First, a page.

All roads lead to Amsterdam for ‘buoyant’ plastics recycling industry

Key stakeholders from within the plastics recycling sector will descend on Amsterdam shortly when the Plastics Recycling Show Europe (PRSE) returns to the Dutch city. Packaging Scotland recently spoke to Matt Barber, PRSE event director, about what visitors can expect, how the conversation around plastics recycling has evolved since the last show in 2019, and why it feels fantastic to be organising a face-to-face event again.

THE expanded Plastics Recycling Show Europe (PRSE) is set to make a welcome return to the RAI Amsterdam on November 4 and 5.

Despite last year’s event being cancelled due to the pandemic, exhibitor numbers are up almost 50% on 2019 and the floorspace has grown by 40%, highlighting the incredible appetite for innovation within the rapidly changing industry right now.

This year will mark the fifth edition of the free-to-attend exhibition and conference and will feature more than 175 exhibitors including Berry Bpi Group, EREMA, Lindner Recyclingtech, Tomra Sorting, and Veolia.

Key figures from the plastics and recycling sectors will showcase the latest products, technology, and solutions, while the conference and speaker line-up will explore the major trends and hottest topics affecting the industry.

The winners of this year’s Plastics Recycling Awards Europe will also be announced on Day Two of the exhibition, while last year’s winners will all have their products showcased too, having been deprived the opportunity of a physical event in 2020.

Matt Barber, PRSE event director at Crain Communications, told Packaging Scotland the exhibition is ‘long-awaited and very welcome’.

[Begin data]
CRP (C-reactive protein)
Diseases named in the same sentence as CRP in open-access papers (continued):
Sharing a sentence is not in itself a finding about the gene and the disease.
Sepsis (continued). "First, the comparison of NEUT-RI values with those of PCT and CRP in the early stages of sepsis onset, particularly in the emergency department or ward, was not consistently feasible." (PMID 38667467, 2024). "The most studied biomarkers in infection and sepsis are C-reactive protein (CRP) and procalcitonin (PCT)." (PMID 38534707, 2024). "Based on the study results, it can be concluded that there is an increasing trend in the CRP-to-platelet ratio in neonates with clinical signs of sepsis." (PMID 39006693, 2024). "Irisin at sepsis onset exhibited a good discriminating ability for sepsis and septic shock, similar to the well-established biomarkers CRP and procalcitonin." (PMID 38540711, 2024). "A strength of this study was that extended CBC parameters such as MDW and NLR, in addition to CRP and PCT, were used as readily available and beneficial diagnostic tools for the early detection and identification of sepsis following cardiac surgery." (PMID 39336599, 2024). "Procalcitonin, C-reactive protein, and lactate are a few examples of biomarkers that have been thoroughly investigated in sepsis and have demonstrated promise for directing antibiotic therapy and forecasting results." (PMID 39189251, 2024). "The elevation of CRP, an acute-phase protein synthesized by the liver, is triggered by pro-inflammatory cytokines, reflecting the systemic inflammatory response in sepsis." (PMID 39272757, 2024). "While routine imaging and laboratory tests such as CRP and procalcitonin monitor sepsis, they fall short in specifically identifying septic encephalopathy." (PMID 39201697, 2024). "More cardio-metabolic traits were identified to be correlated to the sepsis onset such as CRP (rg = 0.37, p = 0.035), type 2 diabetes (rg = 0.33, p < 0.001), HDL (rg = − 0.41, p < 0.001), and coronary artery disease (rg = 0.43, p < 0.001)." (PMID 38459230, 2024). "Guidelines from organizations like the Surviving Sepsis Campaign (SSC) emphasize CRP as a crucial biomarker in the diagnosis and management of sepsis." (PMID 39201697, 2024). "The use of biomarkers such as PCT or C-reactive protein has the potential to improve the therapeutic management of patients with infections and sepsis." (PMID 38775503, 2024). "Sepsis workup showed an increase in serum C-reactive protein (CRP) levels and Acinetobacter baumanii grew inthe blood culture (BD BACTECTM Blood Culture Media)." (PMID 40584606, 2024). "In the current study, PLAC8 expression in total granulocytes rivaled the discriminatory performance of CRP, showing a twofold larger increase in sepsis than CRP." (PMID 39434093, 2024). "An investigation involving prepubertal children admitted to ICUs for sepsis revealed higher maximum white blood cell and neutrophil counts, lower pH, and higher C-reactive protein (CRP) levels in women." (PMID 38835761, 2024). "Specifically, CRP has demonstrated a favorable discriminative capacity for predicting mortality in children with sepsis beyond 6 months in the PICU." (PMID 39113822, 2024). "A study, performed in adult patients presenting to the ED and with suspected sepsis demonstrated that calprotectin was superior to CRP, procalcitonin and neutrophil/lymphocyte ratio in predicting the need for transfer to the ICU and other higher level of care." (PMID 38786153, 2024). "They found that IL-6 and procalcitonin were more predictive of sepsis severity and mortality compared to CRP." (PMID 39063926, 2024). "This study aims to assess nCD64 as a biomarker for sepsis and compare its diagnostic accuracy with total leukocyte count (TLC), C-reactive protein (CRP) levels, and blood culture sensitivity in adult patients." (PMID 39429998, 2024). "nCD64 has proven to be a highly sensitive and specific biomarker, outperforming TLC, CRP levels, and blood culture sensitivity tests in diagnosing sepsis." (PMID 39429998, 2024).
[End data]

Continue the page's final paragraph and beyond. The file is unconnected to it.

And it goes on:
“It’s been a very difficult 20 months for the events industry,” he said. “I’m thrilled that we’re able to run the show in November. We’ve actually seen some very positive growth since 2019. We’ve got a very buoyant sector. There’s definitely the appetite for this event, both from exhibitors and, by the looks of registration, from visitors as well.”

Matt revealed the absence of live events over the past 20 months has ‘absolutely’ served to remind people of the importance of face-to-face interaction.

“We ran virtual events and they’ve been very successful,” he explained. “We ran one at the end of last year, which had some great engagement. We had over 2,000 attendees and nearly 1,600 video calls between the exhibitors and visitors, which was fantastic, but you can’t get away from that face-to-face business. If you’re going round a show and there’s machinery, engineers like to see and touch them, they like to be involved and there’s a natural conversation you can have face-to-face. I think that has been missed.”

While PRSE signals a return to live exhibitions, there will be a hybrid element to the event this year for those who are still unable to attend in person. ‘Virtual’ visitors will be able to ask questions and have video calls with exhibitors.

Reflecting on the growth of PRSE in recent years, Matt believes the show has become the ‘focal point’ for the plastics recycling sector in Europe, and with upcoming legislative changes and ambitious environmental targets, the need for new and innovative solutions to some of the challenges facing the sector is clear.